Damien Hirst: ‘Octa’, 2021 from the ‘Seascapes’ – oil on canvas, 122 x 183 cm
Do auction houses count as galleries? Not normally, perhaps, though they are often worth a look around. But Phillips, which has the sleekest and most modern premises of the major houses in London, has effectively let its space out to HENI as a gallery for a massive selling show of Damien Hirst (to 18 Aug – hurry along!). I can’t say it’s up to Phillips’ usual standard, but it is striking: hundreds of generally massive works testify to the scale of Hirst’s production and his commercial confidence – prices start from around $500,000. There are three types of painting: 168 ‘Coast Paintings’, for which he throws paint onto a grey ground, suggesting winter skies in a claimed approximation of aerial views of coastlines (not good); 64 ‘Sea Paintings’, which are photo-realistic studio productions of stormy black and white oceans (unoriginal and somewhat dull); and 64 ‘Seascapes’ – for which Hirst throws grey and white paint onto second versions of the realistic works.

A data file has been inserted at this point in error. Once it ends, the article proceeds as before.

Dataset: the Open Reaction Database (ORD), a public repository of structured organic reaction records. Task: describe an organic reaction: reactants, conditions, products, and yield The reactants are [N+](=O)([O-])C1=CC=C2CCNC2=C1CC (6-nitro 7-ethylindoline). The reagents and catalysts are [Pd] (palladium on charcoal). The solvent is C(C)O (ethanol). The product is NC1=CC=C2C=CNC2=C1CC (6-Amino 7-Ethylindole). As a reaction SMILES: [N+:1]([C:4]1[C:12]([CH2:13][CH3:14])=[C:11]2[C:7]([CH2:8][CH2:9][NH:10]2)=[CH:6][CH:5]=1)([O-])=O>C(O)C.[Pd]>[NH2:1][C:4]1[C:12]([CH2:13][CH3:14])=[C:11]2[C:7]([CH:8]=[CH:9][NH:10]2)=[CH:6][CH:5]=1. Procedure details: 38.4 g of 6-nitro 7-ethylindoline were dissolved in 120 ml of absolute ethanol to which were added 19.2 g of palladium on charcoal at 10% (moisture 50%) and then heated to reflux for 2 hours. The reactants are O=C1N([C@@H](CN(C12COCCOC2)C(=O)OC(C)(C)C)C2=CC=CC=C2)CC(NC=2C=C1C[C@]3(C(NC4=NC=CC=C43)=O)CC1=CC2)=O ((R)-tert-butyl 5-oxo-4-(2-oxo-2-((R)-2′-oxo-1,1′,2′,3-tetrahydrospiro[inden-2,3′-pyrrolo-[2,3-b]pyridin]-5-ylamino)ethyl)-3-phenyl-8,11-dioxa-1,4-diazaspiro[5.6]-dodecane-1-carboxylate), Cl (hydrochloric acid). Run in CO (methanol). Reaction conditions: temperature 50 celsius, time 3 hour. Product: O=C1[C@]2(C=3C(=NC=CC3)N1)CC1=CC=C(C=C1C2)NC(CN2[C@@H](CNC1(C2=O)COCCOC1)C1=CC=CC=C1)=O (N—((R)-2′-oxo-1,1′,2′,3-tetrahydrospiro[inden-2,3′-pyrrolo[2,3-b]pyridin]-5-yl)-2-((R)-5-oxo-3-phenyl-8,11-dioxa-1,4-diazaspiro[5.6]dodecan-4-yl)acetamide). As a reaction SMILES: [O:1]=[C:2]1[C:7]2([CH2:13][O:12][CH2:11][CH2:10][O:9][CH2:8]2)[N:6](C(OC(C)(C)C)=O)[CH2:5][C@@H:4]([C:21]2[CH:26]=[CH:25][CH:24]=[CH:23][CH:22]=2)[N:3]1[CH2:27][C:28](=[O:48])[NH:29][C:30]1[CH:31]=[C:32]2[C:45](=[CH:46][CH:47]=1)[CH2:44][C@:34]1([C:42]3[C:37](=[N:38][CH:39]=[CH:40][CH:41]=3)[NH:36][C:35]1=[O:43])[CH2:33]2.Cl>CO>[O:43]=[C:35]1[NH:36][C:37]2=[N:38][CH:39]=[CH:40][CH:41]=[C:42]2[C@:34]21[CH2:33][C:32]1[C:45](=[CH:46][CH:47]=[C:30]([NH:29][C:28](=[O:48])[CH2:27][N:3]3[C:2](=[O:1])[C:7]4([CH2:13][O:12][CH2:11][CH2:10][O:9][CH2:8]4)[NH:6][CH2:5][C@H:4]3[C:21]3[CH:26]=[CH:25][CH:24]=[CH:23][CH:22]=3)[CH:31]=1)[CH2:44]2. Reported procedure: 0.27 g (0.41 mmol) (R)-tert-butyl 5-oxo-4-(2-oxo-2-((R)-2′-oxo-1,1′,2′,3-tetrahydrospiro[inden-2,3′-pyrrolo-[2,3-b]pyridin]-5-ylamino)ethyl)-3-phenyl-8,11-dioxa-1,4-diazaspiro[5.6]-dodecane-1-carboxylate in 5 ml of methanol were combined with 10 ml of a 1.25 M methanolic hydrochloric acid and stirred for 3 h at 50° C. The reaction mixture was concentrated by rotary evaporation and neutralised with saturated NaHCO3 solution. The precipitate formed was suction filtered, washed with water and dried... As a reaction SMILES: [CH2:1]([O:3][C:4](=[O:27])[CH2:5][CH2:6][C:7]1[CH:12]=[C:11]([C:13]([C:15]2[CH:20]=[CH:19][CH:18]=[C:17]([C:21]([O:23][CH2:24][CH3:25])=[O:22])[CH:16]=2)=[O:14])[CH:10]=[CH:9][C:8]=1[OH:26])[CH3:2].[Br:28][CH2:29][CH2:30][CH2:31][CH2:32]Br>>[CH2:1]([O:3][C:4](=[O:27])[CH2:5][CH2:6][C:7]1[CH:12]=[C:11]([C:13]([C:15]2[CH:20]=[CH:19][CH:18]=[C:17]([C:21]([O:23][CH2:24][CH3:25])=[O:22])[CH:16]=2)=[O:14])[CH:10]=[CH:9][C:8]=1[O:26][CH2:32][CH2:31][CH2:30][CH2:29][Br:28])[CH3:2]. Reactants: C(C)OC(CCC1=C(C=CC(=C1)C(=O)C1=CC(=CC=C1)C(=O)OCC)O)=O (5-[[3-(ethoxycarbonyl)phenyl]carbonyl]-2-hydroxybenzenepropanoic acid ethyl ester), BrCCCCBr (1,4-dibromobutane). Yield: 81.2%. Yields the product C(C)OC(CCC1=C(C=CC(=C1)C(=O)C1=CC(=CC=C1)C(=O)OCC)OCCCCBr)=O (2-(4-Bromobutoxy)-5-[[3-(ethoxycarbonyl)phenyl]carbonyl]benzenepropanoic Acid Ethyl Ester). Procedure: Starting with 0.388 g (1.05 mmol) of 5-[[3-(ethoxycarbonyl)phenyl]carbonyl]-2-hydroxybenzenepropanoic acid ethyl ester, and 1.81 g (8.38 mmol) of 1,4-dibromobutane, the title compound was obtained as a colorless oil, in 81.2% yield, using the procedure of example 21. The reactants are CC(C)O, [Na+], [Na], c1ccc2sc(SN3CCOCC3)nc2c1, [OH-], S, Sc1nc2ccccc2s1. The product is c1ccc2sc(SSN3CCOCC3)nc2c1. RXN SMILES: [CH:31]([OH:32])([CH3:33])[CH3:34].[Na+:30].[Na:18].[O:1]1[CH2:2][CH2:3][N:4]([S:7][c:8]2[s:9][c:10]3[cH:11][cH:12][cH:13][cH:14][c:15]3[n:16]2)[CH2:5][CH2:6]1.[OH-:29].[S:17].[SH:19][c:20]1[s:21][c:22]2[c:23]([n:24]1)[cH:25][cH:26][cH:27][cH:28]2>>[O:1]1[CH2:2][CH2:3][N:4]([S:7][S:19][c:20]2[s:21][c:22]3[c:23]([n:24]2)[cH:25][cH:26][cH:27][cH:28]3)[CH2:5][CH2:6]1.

Those last do convey spray in storms in a novel way, suggesting an abstract takeover of the landscape. Reducing the display by 90% to focus on the best of them might have been a good move, but the whole is more about commerce. I overheard one visitor tell his companion that he’d bought one of the preceding series of blossom paintings but had never seen it, as it had gone straight to storage; and that made some sense…
London’s gallery scene is varied, from small artist-run spaces to major institutions and everything in between. Each week, art writer and curator Paul Carey-Kent gives a personal view of a space worth visiting.